Psycho (Film)

Perkenalan pertamaku dengan film ini adalah lewat remake-nya yang rilis tahun 1998. Jadi begitu nonton versi originalnya, aku nggak terlalu surprised lagi dengan shower scene-nya, yang katanya merupakan bagian paling menegangkan dari film ini. Selain itu udah dibocorin juga dari film Hitchcock, yang memang bercerita tentang proses di balik pembuatan film Psycho ini.

Seingatku, jalan cerita versi remake dan versi originalnya nggak persis sama. Ada beberapa perubahan karakter juga. Jadi setelah melewati shower scene itu, aku nggak bisa nebak jalan ceritanya. Dan akhirnya aku bisa merasakan juga ketegangan dari film ini. Mungkin aku bakalan semakin terkejut seandainya aku lupa soal Norma Bates.

Sebagai pembuka, film ini bisa dibilang berani untuk ukuran tahun 1960-an. Ternyata di Wikipedia pun menuliskan hal ini. Aku juga setuju dengan komentar di Wikipedia yang bilang kalau Janet Leigh dan John Gavin kurang begitu menghayati adegan tersebut. Mereka kelihatan agak kaku. Malah jauh lebih romantis waktu John Gavin berhadapan dengan Vera Miles, lol. 

Film ini berdasarkan novel Robert Bloch dengan judul yang sama. Seperti kejadian-kejadian sebelumnya setiap aku nonton film yang berdasarkan buku tapi aku belum baca bukunya, ada beberapa bagian yang bikin aku lost. Lost karena pemeran hanya bertutur dengan mengandalkan ekspresi wajahnya aja tanpa aku tahu persis apa yang sebenarnya ada di pikirannya. Salah satunya baru aku temukan jawabannya pas baca Wikipedia. Ternyata Marion mau balik ke Phoenix untuk mengembalikan uang yang dicurinya, sedangkan di dialog nggak begitu ekplisit dijelaskan hal itu. Seingatku sih nggak diceritakan alasannya apa dia ingin kembali ke Phoenix. Kalau di buku kayaknya bakalan ada penjelasan tersebut, karena biasanya di buku selalu diceritakan isi pikiran si karakter.

Aku kurang puas dengan akhir cerita film ini. Prosesnya terlalu cepat. Diperpanjang sedikit kayaknya bisa bikin film ini lebih oke. Sedikit banyak aku pun agak meragukan pemilihan judulnya. Apa pantas seseorang dengan kepribadian ganda seperti Norman Bates disebut psycho? Tentunya ini berawal dari ketidakbegitupahamanku soal arti psycho itu sendiri. Aku merasa psycho itu bukan akibat dari kepribadian ganda, melainkan karena memang itulah jati dirinya.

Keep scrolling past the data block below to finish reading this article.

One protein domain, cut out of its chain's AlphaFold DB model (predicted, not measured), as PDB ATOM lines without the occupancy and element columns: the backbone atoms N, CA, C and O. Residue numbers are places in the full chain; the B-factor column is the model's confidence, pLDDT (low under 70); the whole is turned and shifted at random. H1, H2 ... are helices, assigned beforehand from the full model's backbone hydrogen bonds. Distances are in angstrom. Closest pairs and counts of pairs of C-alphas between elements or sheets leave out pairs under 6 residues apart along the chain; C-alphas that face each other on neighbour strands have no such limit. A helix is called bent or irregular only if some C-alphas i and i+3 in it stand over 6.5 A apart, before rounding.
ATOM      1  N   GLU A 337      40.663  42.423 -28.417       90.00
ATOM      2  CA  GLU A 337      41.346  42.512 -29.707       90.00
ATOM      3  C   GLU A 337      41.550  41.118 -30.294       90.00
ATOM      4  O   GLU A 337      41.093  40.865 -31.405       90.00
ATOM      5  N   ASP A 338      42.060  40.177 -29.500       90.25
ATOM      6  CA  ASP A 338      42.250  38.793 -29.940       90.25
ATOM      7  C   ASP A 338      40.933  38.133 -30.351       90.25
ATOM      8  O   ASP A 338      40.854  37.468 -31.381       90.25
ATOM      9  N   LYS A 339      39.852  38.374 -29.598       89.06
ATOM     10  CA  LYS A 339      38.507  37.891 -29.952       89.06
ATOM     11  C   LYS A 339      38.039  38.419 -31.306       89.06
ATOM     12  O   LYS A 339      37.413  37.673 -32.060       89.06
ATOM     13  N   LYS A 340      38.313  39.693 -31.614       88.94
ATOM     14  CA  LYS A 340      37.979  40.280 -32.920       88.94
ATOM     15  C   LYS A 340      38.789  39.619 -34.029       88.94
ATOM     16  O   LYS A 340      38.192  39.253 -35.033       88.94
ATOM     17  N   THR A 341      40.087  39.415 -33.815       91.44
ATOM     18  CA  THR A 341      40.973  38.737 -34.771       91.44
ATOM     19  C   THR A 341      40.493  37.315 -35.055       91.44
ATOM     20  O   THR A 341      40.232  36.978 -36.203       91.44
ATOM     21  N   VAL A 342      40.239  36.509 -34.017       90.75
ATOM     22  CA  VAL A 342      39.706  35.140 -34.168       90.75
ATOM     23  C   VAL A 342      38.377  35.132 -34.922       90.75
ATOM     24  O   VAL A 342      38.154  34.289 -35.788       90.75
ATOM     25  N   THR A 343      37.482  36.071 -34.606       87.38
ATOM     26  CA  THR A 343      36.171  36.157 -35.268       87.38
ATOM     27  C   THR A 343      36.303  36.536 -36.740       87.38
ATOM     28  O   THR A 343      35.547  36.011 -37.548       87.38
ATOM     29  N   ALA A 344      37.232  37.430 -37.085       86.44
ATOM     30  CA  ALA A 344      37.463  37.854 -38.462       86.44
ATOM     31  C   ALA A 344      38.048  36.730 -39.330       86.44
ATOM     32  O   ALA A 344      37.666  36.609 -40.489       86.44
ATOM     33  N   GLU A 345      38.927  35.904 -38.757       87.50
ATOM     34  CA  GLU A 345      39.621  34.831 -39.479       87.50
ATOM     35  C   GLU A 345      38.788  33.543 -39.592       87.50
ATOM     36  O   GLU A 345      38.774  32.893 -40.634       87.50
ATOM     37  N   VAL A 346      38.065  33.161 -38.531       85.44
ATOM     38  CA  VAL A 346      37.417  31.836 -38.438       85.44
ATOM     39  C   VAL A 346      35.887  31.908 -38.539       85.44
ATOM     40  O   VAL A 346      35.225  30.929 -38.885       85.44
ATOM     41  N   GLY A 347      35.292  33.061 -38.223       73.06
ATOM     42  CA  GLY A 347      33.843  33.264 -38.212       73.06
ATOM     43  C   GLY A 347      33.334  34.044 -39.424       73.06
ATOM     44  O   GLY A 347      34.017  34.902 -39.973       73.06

Sehabis nonton film ini, aku langsung baca penjelasan lebih mendalam tentang filmnya di Wikipedia. Wah, ternyata menarik banget proses pembuatan film ini. Hitchcock begitu yakin dengan film ini sampai dia rela membiayai sendiri pembuatannya. Bahkan sampai membeli habis bukunya demi merahasiakan jalan ceritanya. Belum lagi peraturan yang dia buat supaya nggak ada orang yang terlambat masuk bioskop. Aku yang baca sih salut, tapi mungkin orang-orang yang terlibat dalam hal tersebut merasa jengkel dengan keperfeksionisan Hitchcock.

Hal lucu yang kutemukan dari tulisan Wikipedia adalah ketidakstabilan penilaian para kritikus film mengenai film ini. Awalnya mereka kasih rating jelek, tapi ternyata antusiasme penonton begitu tinggi. Film ini benar-benar laris. Lalu penilaian pun berubah. Film ini akhirnya menuai banyak pujian dan dibilang sebagai masterpiece-nya Hitchcock. Mungkin mereka kira bisa menjatuhkan karir dan karya Hitchcock melalui kritikan mereka, ternyata hasilnya nol besar. Buatku pribadi, aku menikmati film ini dan semakin mengagumi sosok Hitchcock atas dedikasinya buat film ini. Semoga aku bisa lebih banyak menikmati karya-karyanya lagi. Kayaknya baru ini aja film karya Hitchcock yang aku tonton, padahal namanya sendiri udah sering aku dengar.

My Fine Line kali ini kurang begitu lengkap. Aku belum sempat menulis penjelasan psikiater yang menilai kepribadian Norman Bates. Sayangnya, ternyata film ini udah dihapus dari Netflix. Ada teman yang kasih saran buat cari di IndoXXI, so maybe I’ll try to find it there. Btw, aku udah punya bukunya. Jadi mungkin aku pun bisa menemukan bagian yang hilang di sana seandainya aku nggak sempat nyari di IndoXXI.

***

 

MY FINE LINE

 

 

“Headaches are like resolution. You forget them as soon an they stop hurting.”

(Marion Crane)

 

 

Dialogue

Sam: I’m tired of sweating for people who aren’t there. I sweat to pay off my father’s debts, and he’s in his grave. I sweat to pay my ex-wife alimony, and she’s living on the other side of the world somewhere.
Marion: I pay, too. They also pay who meet in hotel rooms.
Sam: A couple of years and my debts will be paid off. If she ever remarries, the alimony stops.
Marion: I haven’t even been married once yet.
Sam: Yeah, but when you do, you’ll swing.
Marion: Oh, Sam, let’s get married.
Sam: Yeah, and live with me in a storeroom behind a hardware store in Fairvale? We’ll have lots of laugh. I’ll tell you what. When I send my ex-wife her alimony, you can lick the stamps.
Marion: I’ll lick the stamps.

 

Dialogue

Tom: Do you know what I do about unhappiness? I buy it off. Are, uh—Are you unhappy?
Marion: Hm, not inordinately.
Tom: I’m buying this house for my baby’s wedding present. $40.000 cash. Now, that’s—that’s not buying happiness. That’s just buying off unhappiness. Heh. I never carry more than I can afford to lose. Heh. Count ‘em.